In the active and collaborative phases, which are now in the foreground due to the flipped classroom model, the focus should be on applying the knowledge covered in the lecture to concrete problems and issues together, in particular by carrying out research.
Will lecturers still be needed in ten years' time or will AI/robots be enough to keep traditional teaching alive?
If in ten years we are still talking about lectures being 'held' by individual 'instructors' for a group of learners, it is quite feasible that parts of this task could be ceded to non-human intelligence. But how advanced they will be in ten years’ time is, of course, written in the stars. The first 'teaching machines', although technologically something completely different, will soon be 100 years old.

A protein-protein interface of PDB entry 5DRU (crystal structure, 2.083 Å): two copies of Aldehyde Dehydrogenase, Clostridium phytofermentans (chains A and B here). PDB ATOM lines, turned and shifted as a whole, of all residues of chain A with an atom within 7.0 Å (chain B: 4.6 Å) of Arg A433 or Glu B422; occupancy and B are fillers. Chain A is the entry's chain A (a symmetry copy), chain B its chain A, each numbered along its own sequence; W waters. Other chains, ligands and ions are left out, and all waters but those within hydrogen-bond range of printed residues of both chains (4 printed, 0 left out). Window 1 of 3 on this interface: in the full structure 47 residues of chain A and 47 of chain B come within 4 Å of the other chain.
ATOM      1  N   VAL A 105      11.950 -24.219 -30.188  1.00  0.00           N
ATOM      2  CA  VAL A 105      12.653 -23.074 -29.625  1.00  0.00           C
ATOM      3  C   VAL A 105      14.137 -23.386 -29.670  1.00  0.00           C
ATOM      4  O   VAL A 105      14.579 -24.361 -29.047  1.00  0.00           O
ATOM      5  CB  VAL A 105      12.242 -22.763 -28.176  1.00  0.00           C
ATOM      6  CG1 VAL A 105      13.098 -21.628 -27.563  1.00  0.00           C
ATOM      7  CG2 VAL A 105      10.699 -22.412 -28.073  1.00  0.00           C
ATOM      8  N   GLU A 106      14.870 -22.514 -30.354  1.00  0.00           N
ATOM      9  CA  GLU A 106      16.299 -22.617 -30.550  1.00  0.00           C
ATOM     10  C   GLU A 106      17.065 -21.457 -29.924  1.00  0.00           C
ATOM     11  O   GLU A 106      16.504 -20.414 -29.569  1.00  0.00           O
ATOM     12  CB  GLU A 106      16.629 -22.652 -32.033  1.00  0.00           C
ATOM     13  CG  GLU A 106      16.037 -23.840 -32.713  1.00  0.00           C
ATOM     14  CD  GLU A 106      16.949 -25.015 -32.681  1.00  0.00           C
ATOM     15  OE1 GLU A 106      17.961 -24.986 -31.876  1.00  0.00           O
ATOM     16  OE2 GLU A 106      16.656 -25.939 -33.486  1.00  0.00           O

But assuming that the role(s) of the instructor will fundamentally change in the future given changes in leading media and University 4.0: "From Teaching to Learning" – I am really not worried about this profession. In the future, instructors will have to act much more as guides, assistants, and facilitators who use their knowledge and experience to accompany learners through an increasingly complex world and foster highly individualized learning processes.
In addition, the boundary between instructors and learners will probably become more blurred than it is now. Instead of the omniscient instructor, who can perhaps also be replaced by an appropriate robot (or simply a video), we will need innovative instructors who learn and work in a flexible, agile, and co-creative manner together with students and colleagues.